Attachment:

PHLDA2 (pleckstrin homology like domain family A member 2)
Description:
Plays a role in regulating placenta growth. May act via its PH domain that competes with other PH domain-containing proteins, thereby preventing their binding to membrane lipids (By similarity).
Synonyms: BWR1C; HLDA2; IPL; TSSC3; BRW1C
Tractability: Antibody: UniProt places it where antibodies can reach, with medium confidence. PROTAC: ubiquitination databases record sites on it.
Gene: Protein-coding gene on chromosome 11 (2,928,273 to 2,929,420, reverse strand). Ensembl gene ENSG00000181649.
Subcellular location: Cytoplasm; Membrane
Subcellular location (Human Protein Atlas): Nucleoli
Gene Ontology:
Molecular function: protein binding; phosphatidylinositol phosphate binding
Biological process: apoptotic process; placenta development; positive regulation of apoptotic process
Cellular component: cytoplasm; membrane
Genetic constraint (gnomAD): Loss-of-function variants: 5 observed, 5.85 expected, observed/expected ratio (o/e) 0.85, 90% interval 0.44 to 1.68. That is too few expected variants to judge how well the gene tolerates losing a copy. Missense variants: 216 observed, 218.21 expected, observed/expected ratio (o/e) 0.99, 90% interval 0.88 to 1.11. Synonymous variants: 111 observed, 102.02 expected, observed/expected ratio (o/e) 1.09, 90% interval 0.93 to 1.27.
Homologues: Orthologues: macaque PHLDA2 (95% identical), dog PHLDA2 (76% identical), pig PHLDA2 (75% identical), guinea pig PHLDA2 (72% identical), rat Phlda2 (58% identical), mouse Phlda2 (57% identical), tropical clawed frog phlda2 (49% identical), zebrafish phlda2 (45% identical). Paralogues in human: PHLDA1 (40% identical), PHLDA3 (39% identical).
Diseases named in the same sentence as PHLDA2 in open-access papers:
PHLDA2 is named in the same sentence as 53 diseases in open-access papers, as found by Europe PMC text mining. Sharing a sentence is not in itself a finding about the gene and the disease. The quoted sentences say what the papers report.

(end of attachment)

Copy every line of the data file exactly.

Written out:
PHLDA2 (pleckstrin homology like domain family A member 2)
Description:
Plays a role in regulating placenta growth. May act via its PH domain that competes with other PH domain-containing proteins, thereby preventing their binding to membrane lipids (By similarity).
Synonyms: BWR1C; HLDA2; IPL; TSSC3; BRW1C
Tractability: Antibody: UniProt places it where antibodies can reach, with medium confidence. PROTAC: ubiquitination databases record sites on it.
Gene: Protein-coding gene on chromosome 11 (2,928,273 to 2,929,420, reverse strand). Ensembl gene ENSG00000181649.
Subcellular location: Cytoplasm; Membrane
Subcellular location (Human Protein Atlas): Nucleoli
Gene Ontology:
Molecular function: protein binding; phosphatidylinositol phosphate binding
Biological process: apoptotic process; placenta development; positive regulation of apoptotic process
Cellular component: cytoplasm; membrane
Genetic constraint (gnomAD): Loss-of-function variants: 5 observed, 5.85 expected, observed/expected ratio (o/e) 0.85, 90% interval 0.44 to 1.68. That is too few expected variants to judge how well the gene tolerates losing a copy. Missense variants: 216 observed, 218.21 expected, observed/expected ratio (o/e) 0.99, 90% interval 0.88 to 1.11. Synonymous variants: 111 observed, 102.02 expected, observed/expected ratio (o/e) 1.09, 90% interval 0.93 to 1.27.
Homologues: Orthologues: macaque PHLDA2 (95% identical), dog PHLDA2 (76% identical), pig PHLDA2 (75% identical), guinea pig PHLDA2 (72% identical), rat Phlda2 (58% identical), mouse Phlda2 (57% identical), tropical clawed frog phlda2 (49% identical), zebrafish phlda2 (45% identical). Paralogues in human: PHLDA1 (40% identical), PHLDA3 (39% identical).
Diseases named in the same sentence as PHLDA2 in open-access papers:
PHLDA2 is named in the same sentence as 53 diseases in open-access papers, as found by Europe PMC text mining. Sharing a sentence is not in itself a finding about the gene and the disease. The quoted sentences say what the papers report.